Toronto's Top 5 Indigenous Restaurants
By Si Sun
The basis of Indigenous culture encourages people to cherish and appreciate all parts of the animal in one way or the other. This means that the entire animal is either consumed or has a utilitarian purpose to it. Often inspired by the preservation of balance within nature, wasting is considered an insult to Mother Earth (Mother Nature). Bringing age old Indigenous traditions and culinary customs to the modern day, VIBE 105 has the top 5 Indigenous Restaurants in Toronto.
Chef Joseph Shawana pays homage to his Indigenous culture at Kūkŭm Kitchen by passing on traditional flavours through his methods of diversifying the use of his ingredients. Inspired by his childhood experiences of foraging the forests on Manitoulin Island, he ensures that “every ingredient is carefully selected and entirely respected.” While the menu includes items that may be foreign to the average person, it is not without opportunity to begin appreciating simplicity and wholeness of an ingredient. Covering all basis of Indigenous food, you can find a variety of meats such as elk, venison, seal, arctic char (type of salmon), caribou and goose. It is not surprising that most of the produce is also wild and includes blueberries, beets, mushrooms, asparagus and squashes. You can enjoy these flavourful endeavours any time of the day as a variety of items are served for brunch, lunch and dinner.
Tea & Bannock
If you don’t know what Bannock is, it’s a round Apache flatbread that is fried and cut into pieces. While Tea & Bannock seeks out to give Torontonians a “taste of Aboriginal Canada”, their menu isn’t short of options. From Bison burgers to Wild Blueberry dumplings, there’s something for everyone. If you ever find yourself in Little India but not entirely craving Indian food, Tea and Bannock would be ideal for a snack or a filling meal.
Pow Wow Café
Have you ever heard of Indigenous tacos? Shawn Adler (who is an Ojibway chef) is responsible for the fusion as he brings awareness to Indigenous inspired foods in the form of tacos. While tortilla flatbread is substituted with bannock, there is no shortage of substitution with the filling either. Instead of keeping to traditional Mexican taco recipe, he adds other ingredients such as jerk chicken, pulled pork, curry goat and chili. Don’t be surprised that Pow Wow Café is nestled in between the narrow streets of Kensington Market. If you’re not in the mood for tacos, brunch has menu items like sweet potato pancakes, apple pumpkin seed pancakes or smoked salmon and duck eggs.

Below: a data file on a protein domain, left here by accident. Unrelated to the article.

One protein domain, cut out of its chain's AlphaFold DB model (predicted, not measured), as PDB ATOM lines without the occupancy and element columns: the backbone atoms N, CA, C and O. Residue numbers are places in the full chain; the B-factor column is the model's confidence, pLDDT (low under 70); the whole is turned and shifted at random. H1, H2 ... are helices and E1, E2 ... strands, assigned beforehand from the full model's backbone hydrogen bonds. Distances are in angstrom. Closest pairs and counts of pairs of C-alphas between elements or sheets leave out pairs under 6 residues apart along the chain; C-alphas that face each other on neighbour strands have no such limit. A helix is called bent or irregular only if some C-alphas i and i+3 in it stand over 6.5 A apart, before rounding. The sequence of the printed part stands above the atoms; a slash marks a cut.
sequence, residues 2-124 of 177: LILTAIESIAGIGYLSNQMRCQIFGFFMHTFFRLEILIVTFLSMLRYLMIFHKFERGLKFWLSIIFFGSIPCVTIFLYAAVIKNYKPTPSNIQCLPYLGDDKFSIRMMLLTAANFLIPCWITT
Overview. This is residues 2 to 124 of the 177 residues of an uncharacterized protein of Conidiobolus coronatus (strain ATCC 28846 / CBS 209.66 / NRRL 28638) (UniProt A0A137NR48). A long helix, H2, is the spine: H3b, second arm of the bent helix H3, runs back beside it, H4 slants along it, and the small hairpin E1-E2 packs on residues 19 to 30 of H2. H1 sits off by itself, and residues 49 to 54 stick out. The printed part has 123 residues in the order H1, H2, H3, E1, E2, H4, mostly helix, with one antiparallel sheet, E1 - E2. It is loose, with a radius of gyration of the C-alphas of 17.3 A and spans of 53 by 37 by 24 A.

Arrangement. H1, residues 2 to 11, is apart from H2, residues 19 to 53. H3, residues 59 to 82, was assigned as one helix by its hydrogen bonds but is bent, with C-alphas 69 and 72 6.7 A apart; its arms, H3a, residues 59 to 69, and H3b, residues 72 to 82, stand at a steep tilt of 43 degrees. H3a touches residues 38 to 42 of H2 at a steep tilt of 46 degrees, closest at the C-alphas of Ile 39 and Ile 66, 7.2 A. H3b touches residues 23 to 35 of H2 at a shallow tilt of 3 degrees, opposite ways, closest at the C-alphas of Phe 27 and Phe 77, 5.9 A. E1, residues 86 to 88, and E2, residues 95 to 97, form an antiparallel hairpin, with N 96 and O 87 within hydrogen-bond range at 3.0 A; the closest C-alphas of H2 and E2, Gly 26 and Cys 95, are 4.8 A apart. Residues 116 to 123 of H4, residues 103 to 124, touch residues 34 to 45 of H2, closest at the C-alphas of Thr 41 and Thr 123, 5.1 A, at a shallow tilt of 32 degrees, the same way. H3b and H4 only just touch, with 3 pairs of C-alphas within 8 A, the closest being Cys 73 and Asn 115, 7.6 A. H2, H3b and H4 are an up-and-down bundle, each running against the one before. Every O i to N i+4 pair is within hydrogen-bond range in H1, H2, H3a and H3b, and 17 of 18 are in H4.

Get your Anishnawbe culinary experience here! Nish Dish is more than meets the eye as you can get more than just traditional Indigenous meals; you can also shop for Indigenous products and cultural books. Successful in catering, they specialize in a quick service style experience. There truly is something for everyone as they cater to a variety of dietary choices such as vegan, game meats and gluten-free dishes. Enjoy all day brunch on weekends and a hardy start to the day with their Early Bird Breakfast. Otherwise, indulge in dandelion greens salad, hominy corn soup or smokey mountain elk.
While Boralia is more like KuKum Kitchen in terms of dining style, they specialize in more of an early settler diet with notes of Aboriginal cuisine. Here, you can enjoy decadent meals that include venison liver and foie gras (which is essentially deer and goose liver), grilled whelk (sea snail), beef cheek or even pigeon pie. Least to say, it’s not for the faint of heart but more for the natural adventurer foodie. If there are too many options that make it hard to choose, you can always leave it to the chef to surprise you (for a fee of course).
From no frills fast service to fancy refined dining experiences, there is no shortage of Indigenous cultural tradition. Whether you’re looking for your next foodie adventure or if you’re simply curious about cultural food that is not your own, these 5 Indigenous inspired venues are sure to provide goodness in every bite.